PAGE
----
Sediment dynamics through space and time in the lower Rio Puerco arroyo, New Mexico

Friday, 19 December 2014
Eleanor R Griffin, Jonathan M Friedman and Kirk R Vincent, US Geological Survey, Boulder, CO, United States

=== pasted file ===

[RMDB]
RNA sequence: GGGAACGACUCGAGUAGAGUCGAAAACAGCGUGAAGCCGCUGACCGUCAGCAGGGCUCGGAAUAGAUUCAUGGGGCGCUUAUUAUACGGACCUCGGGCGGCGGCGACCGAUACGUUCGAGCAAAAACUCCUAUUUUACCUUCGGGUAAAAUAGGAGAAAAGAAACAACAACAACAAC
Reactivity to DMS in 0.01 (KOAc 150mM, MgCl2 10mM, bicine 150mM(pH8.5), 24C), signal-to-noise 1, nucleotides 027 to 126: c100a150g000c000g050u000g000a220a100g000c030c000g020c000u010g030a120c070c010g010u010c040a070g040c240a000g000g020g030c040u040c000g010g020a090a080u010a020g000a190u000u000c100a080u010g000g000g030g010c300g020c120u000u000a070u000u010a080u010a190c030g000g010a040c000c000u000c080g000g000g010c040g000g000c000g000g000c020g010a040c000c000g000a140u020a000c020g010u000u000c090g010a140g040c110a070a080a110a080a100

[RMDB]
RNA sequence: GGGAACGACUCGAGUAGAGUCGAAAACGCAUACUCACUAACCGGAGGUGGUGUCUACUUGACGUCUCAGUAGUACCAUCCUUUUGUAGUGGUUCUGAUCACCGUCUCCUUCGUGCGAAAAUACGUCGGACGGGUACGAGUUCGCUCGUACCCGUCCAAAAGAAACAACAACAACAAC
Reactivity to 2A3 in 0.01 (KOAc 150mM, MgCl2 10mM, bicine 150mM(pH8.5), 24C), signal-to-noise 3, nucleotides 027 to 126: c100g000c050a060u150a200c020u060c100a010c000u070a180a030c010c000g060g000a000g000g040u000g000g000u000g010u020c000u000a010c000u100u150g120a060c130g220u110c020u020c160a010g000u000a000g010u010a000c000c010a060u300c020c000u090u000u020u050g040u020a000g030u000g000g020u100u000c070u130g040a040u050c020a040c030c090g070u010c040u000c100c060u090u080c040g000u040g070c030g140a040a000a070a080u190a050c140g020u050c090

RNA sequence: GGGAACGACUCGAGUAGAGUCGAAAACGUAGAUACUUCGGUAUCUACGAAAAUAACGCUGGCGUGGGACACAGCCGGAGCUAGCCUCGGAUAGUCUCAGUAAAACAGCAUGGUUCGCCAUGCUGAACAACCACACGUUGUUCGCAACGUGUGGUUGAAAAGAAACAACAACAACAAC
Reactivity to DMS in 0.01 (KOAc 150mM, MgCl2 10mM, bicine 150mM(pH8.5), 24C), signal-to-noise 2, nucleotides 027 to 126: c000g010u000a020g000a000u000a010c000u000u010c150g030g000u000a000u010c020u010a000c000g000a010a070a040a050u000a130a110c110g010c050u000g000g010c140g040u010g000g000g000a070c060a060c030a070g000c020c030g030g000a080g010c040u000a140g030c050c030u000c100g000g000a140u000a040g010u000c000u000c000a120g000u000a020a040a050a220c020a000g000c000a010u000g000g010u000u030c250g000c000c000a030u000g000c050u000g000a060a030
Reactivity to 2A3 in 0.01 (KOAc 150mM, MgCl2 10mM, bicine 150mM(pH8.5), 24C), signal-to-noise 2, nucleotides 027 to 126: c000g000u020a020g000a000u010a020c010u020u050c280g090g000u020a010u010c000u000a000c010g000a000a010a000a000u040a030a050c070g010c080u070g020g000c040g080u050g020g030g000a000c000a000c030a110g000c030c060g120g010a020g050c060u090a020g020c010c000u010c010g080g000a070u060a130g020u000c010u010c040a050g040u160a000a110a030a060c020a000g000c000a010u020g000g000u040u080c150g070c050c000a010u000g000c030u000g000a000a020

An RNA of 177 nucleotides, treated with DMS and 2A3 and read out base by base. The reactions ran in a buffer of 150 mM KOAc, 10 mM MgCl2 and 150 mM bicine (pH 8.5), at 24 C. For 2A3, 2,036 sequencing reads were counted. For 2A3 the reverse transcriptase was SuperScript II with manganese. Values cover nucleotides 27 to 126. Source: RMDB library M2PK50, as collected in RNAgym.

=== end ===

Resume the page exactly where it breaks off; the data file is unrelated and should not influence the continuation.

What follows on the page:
The dynamics of riverine erosion and sediment transport can be episodic, spatially and temporally non-uniform, and strongly scale dependent. Identifying the events and processes that control these sediment dynamics requires precise measurements, but overcoming spatial and temporal variability requires observations over large distances and long times. Addressing this challenge, therefore, requires integration of data collection efforts at point, cross-section, reach, and whole-river scales. From the mid-1800s to about the 1930s, extreme high flows caused incision along the Rio Puerco, an ephemeral tributary of the Rio Grande located in semi-arid north-central New Mexico. The incision created an arroyo within the 1 to 2 km wide alluvial valley that by 1927 was an average of 118 m wide and 8.5 m deep. In the early 1900s, sediment transported from the Rio Puerco into the Rio Grande contributed to widespread flooding along the Rio Grande and concerns about filling of Elephant Butte Reservoir, located 100 km downstream. We reconstructed the history of arroyo evolution in a 55 km long segment of the lower Rio Puerco by combining data from 3 trenches excavated across the arroyo bottom with arroyo-scale information from aerial imagery, aerial light detection and ranging (LiDAR) data, longitudinal profiles, and repeat surveys of cross sections. We then examined changes through time since 1927 in arroyo width, depth, volume, morphology, and vegetation. A transition to filling after the 1930s involved vegetation development, channel narrowing, increased sinuosity, and finally vertical aggradation. This strongly depositional sediment transport regime interacted with floodplain shrubs to produce a characteristic narrow, trapezoidal channel. Our study reach demonstrated upstream progression of arroyo widening and filling, but not of arroyo incision, channel narrowing, or floodplain vegetation development. Since the 1970s, arroyo wall retreat has been mostly limited to locations where meanders impinge on the arroyo wall. Average annual net sediment deposition within the Rio Puerco study reach between 1955 and 2005 was 4.8 × 105 t/yr, which is 16% of the average annual suspended sediment yield, and 24% of the long-term bedrock denudation rate. At this rate, the arroyo could fill in about 310 yr.